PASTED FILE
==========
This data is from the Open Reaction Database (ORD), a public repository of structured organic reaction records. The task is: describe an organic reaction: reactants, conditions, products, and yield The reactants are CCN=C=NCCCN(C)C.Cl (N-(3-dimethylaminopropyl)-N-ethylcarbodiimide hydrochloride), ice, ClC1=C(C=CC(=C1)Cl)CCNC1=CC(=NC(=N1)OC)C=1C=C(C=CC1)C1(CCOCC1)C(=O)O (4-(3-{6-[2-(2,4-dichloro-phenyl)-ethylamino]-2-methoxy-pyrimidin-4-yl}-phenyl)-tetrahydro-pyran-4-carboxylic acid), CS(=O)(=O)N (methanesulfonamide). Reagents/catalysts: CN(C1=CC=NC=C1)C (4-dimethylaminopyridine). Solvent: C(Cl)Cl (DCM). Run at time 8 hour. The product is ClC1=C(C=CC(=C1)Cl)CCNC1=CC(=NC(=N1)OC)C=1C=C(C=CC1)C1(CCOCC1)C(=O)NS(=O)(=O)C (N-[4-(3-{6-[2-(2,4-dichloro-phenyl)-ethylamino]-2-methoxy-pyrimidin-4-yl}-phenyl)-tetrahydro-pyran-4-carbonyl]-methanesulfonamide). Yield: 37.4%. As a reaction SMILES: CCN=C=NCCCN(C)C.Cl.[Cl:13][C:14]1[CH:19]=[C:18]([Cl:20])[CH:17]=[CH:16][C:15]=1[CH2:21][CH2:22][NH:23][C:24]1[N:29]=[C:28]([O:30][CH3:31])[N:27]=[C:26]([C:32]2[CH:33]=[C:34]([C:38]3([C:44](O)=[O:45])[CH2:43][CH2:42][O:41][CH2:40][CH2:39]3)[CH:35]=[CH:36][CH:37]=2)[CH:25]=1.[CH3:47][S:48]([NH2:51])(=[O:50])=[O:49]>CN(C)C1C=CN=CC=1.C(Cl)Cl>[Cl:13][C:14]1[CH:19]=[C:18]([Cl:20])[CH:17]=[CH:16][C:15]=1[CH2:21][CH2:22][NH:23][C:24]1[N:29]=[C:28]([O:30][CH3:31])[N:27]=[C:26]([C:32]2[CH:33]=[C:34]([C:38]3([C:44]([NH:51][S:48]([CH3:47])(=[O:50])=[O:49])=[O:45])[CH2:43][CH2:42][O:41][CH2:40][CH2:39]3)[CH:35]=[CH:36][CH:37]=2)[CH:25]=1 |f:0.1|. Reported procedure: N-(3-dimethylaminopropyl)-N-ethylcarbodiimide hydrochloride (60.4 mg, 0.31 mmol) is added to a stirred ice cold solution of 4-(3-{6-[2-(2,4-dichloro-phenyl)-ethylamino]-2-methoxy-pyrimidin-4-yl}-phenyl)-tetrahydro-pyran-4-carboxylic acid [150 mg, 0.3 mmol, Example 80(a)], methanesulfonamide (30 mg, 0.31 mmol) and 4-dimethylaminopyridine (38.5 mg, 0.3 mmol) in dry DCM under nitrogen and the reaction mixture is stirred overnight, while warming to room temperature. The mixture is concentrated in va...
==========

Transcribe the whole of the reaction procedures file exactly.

This data is from the Open Reaction Database (ORD), a public repository of structured organic reaction records. The task is: describe an organic reaction: reactants, conditions, products, and yield The reactants are CCN=C=NCCCN(C)C.Cl (N-(3-dimethylaminopropyl)-N-ethylcarbodiimide hydrochloride), ice, ClC1=C(C=CC(=C1)Cl)CCNC1=CC(=NC(=N1)OC)C=1C=C(C=CC1)C1(CCOCC1)C(=O)O (4-(3-{6-[2-(2,4-dichloro-phenyl)-ethylamino]-2-methoxy-pyrimidin-4-yl}-phenyl)-tetrahydro-pyran-4-carboxylic acid), CS(=O)(=O)N (methanesulfonamide). Reagents/catalysts: CN(C1=CC=NC=C1)C (4-dimethylaminopyridine). Solvent: C(Cl)Cl (DCM). Run at time 8 hour. The product is ClC1=C(C=CC(=C1)Cl)CCNC1=CC(=NC(=N1)OC)C=1C=C(C=CC1)C1(CCOCC1)C(=O)NS(=O)(=O)C (N-[4-(3-{6-[2-(2,4-dichloro-phenyl)-ethylamino]-2-methoxy-pyrimidin-4-yl}-phenyl)-tetrahydro-pyran-4-carbonyl]-methanesulfonamide). Yield: 37.4%. As a reaction SMILES: CCN=C=NCCCN(C)C.Cl.[Cl:13][C:14]1[CH:19]=[C:18]([Cl:20])[CH:17]=[CH:16][C:15]=1[CH2:21][CH2:22][NH:23][C:24]1[N:29]=[C:28]([O:30][CH3:31])[N:27]=[C:26]([C:32]2[CH:33]=[C:34]([C:38]3([C:44](O)=[O:45])[CH2:43][CH2:42][O:41][CH2:40][CH2:39]3)[CH:35]=[CH:36][CH:37]=2)[CH:25]=1.[CH3:47][S:48]([NH2:51])(=[O:50])=[O:49]>CN(C)C1C=CN=CC=1.C(Cl)Cl>[Cl:13][C:14]1[CH:19]=[C:18]([Cl:20])[CH:17]=[CH:16][C:15]=1[CH2:21][CH2:22][NH:23][C:24]1[N:29]=[C:28]([O:30][CH3:31])[N:27]=[C:26]([C:32]2[CH:33]=[C:34]([C:38]3([C:44]([NH:51][S:48]([CH3:47])(=[O:50])=[O:49])=[O:45])[CH2:43][CH2:42][O:41][CH2:40][CH2:39]3)[CH:35]=[CH:36][CH:37]=2)[CH:25]=1 |f:0.1|. Reported procedure: N-(3-dimethylaminopropyl)-N-ethylcarbodiimide hydrochloride (60.4 mg, 0.31 mmol) is added to a stirred ice cold solution of 4-(3-{6-[2-(2,4-dichloro-phenyl)-ethylamino]-2-methoxy-pyrimidin-4-yl}-phenyl)-tetrahydro-pyran-4-carboxylic acid [150 mg, 0.3 mmol, Example 80(a)], methanesulfonamide (30 mg, 0.31 mmol) and 4-dimethylaminopyridine (38.5 mg, 0.3 mmol) in dry DCM under nitrogen and the reaction mixture is stirred overnight, while warming to room temperature. The mixture is concentrated in va...